There are many general contractors who also specialize in certain tasks themselves. There is usually at least one general contractor on hand to organize the construction of an entire home, for example. But general contractors could also help a homeowner add an additional bedroom, build an in-ground pool or complete a major landscaping project. They could also work with a business to add or improve office space, whether that means making more room or converting a commercial building from a nail salon to a restaurant. Basically, if it's a job that involves building or repairing, a general contractor probably knows how to get it done.
No matter what the exact job may be, a contractor will probably need to accomplish several other essential tasks in pursuit of the ultimate goal, which may include:
Every general contractor performing any kind of work on a project must be licensed to do so in their state. The guidelines for the specifics on licensing vary from state to state. Some states might only require registration of contractors, which is different from licensing. Registration typically means that there must be a written record of what work is being performed and by whom, but it does not guarantee professional knowledge. Licensing, on the other hand, involves an examination process to assess professional competence.
Whether your state requires licensing or registration of contractors, there should be a record of most professionals willing to complete certain projects in your area. Check your state or county website for more information. In states that require licensing, every licensed contractor's contact information is available online or from another public source.
Not every project needs to be completed by a licensed or registered contractor. If it's just a minor job that won't take more than a day or two, and will cost less than a few hundred dollars, it's likely not necessary to find a licensed or registered contractor. However, anything bigger or more expensive, or a project involving plumbing or electrical work, needs to be completed by a licensed or registered professional.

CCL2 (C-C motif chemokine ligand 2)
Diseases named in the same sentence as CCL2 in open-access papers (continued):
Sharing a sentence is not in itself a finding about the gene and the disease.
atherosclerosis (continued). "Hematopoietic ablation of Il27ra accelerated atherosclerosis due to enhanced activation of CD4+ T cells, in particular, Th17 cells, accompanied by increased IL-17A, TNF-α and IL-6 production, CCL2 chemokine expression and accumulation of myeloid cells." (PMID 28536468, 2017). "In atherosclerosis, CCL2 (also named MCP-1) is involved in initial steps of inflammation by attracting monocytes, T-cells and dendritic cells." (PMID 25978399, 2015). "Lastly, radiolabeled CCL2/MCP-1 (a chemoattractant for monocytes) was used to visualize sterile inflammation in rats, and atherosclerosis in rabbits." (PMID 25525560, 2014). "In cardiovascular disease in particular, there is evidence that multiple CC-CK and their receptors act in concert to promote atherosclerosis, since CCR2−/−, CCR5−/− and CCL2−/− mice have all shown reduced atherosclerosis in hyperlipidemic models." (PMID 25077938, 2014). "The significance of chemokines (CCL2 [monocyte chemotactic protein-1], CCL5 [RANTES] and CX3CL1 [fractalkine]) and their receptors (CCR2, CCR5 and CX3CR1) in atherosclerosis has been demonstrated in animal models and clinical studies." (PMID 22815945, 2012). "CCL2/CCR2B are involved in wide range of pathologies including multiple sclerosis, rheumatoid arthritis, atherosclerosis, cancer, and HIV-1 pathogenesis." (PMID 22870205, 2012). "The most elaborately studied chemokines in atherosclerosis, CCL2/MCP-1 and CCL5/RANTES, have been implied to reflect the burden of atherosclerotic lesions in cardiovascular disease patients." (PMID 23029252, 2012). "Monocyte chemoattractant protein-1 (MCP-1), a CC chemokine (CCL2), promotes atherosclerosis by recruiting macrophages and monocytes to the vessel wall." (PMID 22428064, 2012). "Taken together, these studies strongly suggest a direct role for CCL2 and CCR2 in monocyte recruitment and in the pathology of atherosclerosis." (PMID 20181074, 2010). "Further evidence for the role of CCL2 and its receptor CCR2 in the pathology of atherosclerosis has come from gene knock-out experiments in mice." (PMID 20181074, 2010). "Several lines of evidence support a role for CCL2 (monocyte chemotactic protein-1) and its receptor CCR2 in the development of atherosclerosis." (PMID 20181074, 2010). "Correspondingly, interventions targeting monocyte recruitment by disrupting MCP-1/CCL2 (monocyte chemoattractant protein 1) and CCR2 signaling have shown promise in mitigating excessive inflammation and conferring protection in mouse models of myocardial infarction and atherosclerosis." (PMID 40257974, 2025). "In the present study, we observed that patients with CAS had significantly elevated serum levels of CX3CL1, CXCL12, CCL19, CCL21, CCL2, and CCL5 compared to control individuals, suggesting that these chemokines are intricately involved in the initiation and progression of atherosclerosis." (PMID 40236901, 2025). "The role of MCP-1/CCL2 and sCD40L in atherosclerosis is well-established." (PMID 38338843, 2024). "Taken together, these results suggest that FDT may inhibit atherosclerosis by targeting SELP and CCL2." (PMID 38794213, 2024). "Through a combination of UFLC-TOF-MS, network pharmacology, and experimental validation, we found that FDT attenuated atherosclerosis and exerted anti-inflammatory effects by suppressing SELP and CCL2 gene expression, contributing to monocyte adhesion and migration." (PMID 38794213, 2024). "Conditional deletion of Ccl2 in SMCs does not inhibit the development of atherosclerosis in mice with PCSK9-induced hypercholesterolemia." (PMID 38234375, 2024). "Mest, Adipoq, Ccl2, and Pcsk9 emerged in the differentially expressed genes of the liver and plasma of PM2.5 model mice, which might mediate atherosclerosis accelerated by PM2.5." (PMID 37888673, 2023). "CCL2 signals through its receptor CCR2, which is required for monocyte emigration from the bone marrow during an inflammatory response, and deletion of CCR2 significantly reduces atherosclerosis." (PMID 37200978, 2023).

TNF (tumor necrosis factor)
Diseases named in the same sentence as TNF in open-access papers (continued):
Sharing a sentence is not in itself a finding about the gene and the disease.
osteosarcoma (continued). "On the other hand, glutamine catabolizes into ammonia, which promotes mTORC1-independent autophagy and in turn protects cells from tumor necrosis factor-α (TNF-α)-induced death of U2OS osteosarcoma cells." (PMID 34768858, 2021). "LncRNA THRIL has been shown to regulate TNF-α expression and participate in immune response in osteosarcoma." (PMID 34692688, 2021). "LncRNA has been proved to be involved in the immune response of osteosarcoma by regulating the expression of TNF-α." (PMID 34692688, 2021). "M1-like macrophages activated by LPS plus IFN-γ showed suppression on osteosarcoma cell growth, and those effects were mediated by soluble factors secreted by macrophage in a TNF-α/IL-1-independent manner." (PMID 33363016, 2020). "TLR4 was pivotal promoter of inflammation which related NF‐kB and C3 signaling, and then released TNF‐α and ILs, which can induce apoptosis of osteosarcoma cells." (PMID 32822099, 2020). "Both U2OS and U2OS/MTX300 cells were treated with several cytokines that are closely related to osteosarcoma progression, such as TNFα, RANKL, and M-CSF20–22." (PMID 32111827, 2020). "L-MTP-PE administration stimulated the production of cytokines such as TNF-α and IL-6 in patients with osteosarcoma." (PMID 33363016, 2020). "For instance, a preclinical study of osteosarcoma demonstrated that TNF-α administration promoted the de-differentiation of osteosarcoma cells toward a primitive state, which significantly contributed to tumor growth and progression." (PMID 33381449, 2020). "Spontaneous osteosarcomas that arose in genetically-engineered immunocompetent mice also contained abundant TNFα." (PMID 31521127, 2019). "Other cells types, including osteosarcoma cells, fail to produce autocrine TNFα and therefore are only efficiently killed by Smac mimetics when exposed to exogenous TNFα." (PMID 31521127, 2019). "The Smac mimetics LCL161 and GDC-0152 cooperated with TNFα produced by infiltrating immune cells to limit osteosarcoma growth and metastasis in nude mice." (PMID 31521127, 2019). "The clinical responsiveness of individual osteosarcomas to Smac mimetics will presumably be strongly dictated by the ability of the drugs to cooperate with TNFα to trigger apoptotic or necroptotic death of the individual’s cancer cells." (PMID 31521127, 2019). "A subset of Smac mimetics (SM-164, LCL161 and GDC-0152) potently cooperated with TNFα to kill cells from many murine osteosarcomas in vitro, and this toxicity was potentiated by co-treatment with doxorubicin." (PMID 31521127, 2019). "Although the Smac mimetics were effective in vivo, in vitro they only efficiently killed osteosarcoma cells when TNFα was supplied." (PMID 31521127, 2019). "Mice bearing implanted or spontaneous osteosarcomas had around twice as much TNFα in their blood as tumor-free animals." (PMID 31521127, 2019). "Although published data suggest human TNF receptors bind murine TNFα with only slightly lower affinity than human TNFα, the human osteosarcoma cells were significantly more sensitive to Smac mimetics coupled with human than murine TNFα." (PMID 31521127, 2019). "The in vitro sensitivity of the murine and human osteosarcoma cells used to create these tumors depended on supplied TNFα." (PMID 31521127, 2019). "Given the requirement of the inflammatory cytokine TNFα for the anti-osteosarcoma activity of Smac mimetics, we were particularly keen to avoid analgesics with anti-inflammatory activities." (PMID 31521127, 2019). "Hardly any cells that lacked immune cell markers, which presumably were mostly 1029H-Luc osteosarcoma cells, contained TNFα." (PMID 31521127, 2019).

General contractors also must be covered by an insurance policy. This should include liability coverage for any property damage that could be inflicted in the course of a job. It should also include a worker's compensation policy in case anyone is injured on the job. Before hiring a contractor for anything, ask for written proof of this insurance to see exactly what is covered.
A number of trade associations for contractors in the U.S. exist. Some of the biggest include:
Most trade associations for general contractors will provide references for anyone looking to hire a contractor for a specific project. They may also provide a number of benefits for their members, including assistance with licensing, training, insurance and business development.
No matter what you need accomplished, you want to choose a contractor who can get the job done right at a reasonable price. Obviously, this is easier said than done, but there are a few steps you can take to ensure you find a trustworthy general contractor.
The first, and perhaps most reliable, way to find a general contractor is to ask friends and family members for a recommendation. If you know anyone who has had major work done on their home, particularly if it's a similar job, ask them who they hired and if they were pleased with the result. You could also ask neighbors about who they've hired if you notice work being done on their house. Many remodeling contractors post signs in front of homes to advertise their services. As a general rule, it's rarely a good idea to hire a contractor who solicits work by going door to door.
If you are considering hiring a contractor without a personal recommendation, ask the contractor for references from past clients, and do as much background research on them as possible. Look for any complaints (or compliments) online to get a better idea of their track record. There are a number of websites specializing in connecting contractors with people or businesses who need work done. These sites may also allow past clients to submit their own reviews of the contractor.